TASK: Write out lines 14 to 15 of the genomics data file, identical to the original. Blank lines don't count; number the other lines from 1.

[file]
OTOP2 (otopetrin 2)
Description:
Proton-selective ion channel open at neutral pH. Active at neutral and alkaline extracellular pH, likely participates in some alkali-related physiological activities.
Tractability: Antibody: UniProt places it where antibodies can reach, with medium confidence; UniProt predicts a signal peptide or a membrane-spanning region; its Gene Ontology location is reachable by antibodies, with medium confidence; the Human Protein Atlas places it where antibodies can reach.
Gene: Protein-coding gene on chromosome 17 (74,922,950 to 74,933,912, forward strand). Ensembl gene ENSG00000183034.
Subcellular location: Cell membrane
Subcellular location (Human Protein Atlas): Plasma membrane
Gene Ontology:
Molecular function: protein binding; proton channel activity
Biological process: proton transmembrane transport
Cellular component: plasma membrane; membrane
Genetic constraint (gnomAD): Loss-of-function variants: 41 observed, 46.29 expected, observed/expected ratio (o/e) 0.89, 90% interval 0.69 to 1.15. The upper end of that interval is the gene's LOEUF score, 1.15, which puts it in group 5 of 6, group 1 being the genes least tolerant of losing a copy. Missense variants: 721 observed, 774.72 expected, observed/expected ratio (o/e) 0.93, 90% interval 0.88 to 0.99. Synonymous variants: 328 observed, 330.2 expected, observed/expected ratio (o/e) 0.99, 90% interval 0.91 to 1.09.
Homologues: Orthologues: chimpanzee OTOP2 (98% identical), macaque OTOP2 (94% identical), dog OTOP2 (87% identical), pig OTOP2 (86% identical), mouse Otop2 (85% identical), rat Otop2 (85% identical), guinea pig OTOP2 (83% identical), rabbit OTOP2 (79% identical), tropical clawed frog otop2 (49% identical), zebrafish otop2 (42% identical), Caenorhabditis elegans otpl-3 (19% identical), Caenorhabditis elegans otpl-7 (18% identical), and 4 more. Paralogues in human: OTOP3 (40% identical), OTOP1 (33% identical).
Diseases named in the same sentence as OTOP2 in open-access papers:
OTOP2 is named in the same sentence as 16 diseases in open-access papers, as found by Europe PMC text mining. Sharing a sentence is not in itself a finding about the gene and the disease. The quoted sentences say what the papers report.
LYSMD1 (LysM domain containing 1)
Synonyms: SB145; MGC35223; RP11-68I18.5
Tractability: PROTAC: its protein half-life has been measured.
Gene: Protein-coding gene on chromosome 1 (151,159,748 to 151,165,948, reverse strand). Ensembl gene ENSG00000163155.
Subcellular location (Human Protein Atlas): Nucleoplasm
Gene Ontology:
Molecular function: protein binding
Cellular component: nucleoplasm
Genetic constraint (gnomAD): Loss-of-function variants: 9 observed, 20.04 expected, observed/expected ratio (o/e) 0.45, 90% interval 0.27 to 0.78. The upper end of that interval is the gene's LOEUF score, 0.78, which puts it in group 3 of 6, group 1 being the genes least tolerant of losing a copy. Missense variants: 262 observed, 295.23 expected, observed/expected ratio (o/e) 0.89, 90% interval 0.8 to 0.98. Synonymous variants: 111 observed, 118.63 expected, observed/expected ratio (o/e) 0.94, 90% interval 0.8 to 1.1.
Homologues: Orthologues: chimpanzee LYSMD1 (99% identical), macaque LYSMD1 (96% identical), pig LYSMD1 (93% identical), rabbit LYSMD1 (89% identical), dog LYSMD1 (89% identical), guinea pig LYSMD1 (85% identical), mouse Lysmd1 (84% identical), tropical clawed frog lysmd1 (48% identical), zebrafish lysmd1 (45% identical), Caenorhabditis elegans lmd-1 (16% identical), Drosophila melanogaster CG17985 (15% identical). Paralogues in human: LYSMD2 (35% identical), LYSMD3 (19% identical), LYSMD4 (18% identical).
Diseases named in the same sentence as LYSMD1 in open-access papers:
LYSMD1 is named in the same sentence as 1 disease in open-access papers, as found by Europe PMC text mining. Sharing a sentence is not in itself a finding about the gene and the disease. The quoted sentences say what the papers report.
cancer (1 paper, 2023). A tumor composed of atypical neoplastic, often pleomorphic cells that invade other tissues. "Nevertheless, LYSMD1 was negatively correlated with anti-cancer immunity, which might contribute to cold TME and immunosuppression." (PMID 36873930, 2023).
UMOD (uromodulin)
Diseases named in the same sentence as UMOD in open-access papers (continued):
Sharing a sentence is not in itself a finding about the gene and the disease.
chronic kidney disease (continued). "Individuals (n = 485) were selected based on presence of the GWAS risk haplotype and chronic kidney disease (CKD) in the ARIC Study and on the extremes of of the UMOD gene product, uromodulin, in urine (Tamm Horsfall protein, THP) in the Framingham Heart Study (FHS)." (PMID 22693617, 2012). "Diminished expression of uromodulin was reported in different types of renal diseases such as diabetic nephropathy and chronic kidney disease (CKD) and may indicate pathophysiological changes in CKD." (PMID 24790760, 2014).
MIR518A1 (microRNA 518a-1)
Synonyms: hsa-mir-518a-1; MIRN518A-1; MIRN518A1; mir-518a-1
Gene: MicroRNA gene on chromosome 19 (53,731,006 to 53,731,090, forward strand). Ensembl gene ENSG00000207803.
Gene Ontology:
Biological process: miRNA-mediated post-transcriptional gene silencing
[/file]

Diseases named in the same sentence as OTOP2 in open-access papers:
OTOP2 is named in the same sentence as 16 diseases in open-access papers, as found by Europe PMC text mining. Sharing a sentence is not in itself a finding about the gene and the disease. The quoted sentences say what the papers report.